3. Select the Transactions tab.

  4. Select the Automatic demarcation/deactivation check box and the Autofailover check box.

  5. Click OK.

Component implementation guidelines

The following guidelines may be useful when you are writing components that support automatic failover.

The component should not retain conversational state in server memory (component instance variables), since the conversational state cannot be restored when a remote method call fails over from one server to another.

The following example shows why this would not work:

  1. The client calls method A on component C on Server1. Method A retains some state in the instance in Server1’s memory.

  2. The client calls method B on the same component. Server1 has failed, so the client transparently fails over to Server2 and calls method B on a newly instantiated instance of component B in Server2. Since method A has not been called on this instance, it does not hold the saved state.

If you must save state between calls, consider saving it in a database. For example, in an Internet shopping application, a “shopping cart” might be represented by a database entity, and every method call on the ShoppingCart component can save the appropriate changes to the database.

In other cases, you might want to code the client to use IDL structure and sequence types to pass a list of values to a single component method, instead of passing each value in a separate call and having the component attempt to collect the list of values using conversational state. This approach also reduces network traffic, and can greatly improve response times.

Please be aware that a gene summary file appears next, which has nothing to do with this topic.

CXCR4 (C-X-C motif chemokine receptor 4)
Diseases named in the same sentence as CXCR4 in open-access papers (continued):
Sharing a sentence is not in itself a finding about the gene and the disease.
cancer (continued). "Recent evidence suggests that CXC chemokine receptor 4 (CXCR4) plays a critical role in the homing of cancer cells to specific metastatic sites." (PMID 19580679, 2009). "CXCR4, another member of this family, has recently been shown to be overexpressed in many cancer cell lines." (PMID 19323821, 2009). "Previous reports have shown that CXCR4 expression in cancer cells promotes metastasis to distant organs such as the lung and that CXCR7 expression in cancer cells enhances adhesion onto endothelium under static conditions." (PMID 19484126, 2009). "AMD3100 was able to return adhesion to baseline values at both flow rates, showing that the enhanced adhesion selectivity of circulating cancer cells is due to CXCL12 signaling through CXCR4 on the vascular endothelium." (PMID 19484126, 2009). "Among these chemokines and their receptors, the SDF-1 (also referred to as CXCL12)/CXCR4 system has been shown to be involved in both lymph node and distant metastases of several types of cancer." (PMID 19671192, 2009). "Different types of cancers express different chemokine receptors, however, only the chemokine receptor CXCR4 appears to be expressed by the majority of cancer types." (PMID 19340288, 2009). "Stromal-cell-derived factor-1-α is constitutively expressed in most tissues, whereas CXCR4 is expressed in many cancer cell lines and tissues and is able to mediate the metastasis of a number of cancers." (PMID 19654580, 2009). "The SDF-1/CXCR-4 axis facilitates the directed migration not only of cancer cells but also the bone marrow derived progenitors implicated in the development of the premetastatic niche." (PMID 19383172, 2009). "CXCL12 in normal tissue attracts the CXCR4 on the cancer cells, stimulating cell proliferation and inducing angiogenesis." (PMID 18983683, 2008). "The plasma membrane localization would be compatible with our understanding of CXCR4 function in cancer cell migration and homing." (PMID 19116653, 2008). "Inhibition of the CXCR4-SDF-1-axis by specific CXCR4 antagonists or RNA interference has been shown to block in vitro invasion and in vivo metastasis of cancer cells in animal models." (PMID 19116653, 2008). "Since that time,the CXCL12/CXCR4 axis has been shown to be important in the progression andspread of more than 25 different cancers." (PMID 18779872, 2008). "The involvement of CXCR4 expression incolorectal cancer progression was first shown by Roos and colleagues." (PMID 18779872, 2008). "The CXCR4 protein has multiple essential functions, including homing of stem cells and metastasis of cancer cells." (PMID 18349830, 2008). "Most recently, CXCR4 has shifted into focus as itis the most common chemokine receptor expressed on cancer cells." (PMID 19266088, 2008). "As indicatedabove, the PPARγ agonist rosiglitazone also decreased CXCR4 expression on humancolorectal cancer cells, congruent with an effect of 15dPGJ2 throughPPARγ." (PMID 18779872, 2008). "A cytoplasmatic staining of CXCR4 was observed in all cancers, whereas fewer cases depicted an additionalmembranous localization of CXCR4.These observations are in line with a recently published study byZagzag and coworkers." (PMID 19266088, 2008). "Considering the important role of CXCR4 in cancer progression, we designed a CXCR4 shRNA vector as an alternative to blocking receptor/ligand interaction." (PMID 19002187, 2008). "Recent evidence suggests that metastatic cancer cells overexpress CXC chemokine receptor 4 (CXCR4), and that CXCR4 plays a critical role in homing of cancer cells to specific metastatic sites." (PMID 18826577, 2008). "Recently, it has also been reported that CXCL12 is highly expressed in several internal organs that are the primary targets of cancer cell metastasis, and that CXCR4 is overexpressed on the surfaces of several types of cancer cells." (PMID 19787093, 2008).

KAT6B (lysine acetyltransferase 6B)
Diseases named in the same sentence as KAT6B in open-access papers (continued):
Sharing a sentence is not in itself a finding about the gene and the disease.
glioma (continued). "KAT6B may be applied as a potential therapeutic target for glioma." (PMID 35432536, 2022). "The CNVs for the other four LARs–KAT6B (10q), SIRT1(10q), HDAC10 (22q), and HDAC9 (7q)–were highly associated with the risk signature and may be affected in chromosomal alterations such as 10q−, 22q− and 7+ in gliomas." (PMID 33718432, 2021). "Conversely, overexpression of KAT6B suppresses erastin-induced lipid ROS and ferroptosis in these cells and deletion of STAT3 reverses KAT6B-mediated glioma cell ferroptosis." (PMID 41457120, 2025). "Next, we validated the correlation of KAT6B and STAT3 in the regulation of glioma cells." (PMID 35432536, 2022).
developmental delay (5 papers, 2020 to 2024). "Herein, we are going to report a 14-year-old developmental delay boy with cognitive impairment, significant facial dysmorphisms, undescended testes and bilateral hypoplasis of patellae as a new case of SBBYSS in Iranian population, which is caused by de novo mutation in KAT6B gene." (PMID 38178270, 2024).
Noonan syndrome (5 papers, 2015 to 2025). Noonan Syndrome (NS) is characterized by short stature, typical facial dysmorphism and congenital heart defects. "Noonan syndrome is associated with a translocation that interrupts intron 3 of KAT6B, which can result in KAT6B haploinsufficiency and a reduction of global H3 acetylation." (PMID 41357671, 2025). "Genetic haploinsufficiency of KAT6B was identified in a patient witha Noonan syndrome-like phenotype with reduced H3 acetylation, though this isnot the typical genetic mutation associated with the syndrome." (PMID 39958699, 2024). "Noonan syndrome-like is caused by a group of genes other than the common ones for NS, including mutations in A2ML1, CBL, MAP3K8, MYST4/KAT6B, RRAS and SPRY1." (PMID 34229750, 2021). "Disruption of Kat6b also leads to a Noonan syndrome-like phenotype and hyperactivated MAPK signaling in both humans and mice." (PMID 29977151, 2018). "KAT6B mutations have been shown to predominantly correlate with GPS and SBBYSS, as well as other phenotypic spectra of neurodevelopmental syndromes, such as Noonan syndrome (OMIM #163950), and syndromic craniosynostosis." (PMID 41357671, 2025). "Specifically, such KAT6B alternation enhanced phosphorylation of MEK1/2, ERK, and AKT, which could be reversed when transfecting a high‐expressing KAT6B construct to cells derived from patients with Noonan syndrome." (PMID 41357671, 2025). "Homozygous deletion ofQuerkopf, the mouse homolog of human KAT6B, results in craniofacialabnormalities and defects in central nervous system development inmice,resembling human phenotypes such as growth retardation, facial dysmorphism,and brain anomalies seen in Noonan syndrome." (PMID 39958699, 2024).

Duplicate database inserts or updates can result from the use of automatic failover, as in the following example:

  1. The client calls method insertStuff on component C on Server1.

  2. The insertStuff method inserts a record into a database.

  3. The transaction is committed.

  4. The server crashes before sending the reply message over the network to the client.

  5. The client transparently fails over, and calls method insertStuff on a new instance of component C on Server2.

  6. The insertStuff method inserts a new (duplicate) record into the database.

    Everything works this time, but we now have a duplicate record in the database.

A simple design approach can help avoid such problems. Add a method to component C to generate a new ID for insertion: for example, newStuffId:

  1. The client calls newStuffId to get a new unique ID. If you do not permit gaps in the ID numbering sequence, you cannot use this approach.

  2. The client then calls insertStuff, passing the StuffId as a parameter.

  3. insertStuff verifies that a record for that StuffId has already been inserted (or the database insert fails if StuffId is a unique key in the database).

    Although insertStuff has been called twice, only one database change has been made.

A component that supports automatic failover can use other components or resources that do not directly support automatic failover.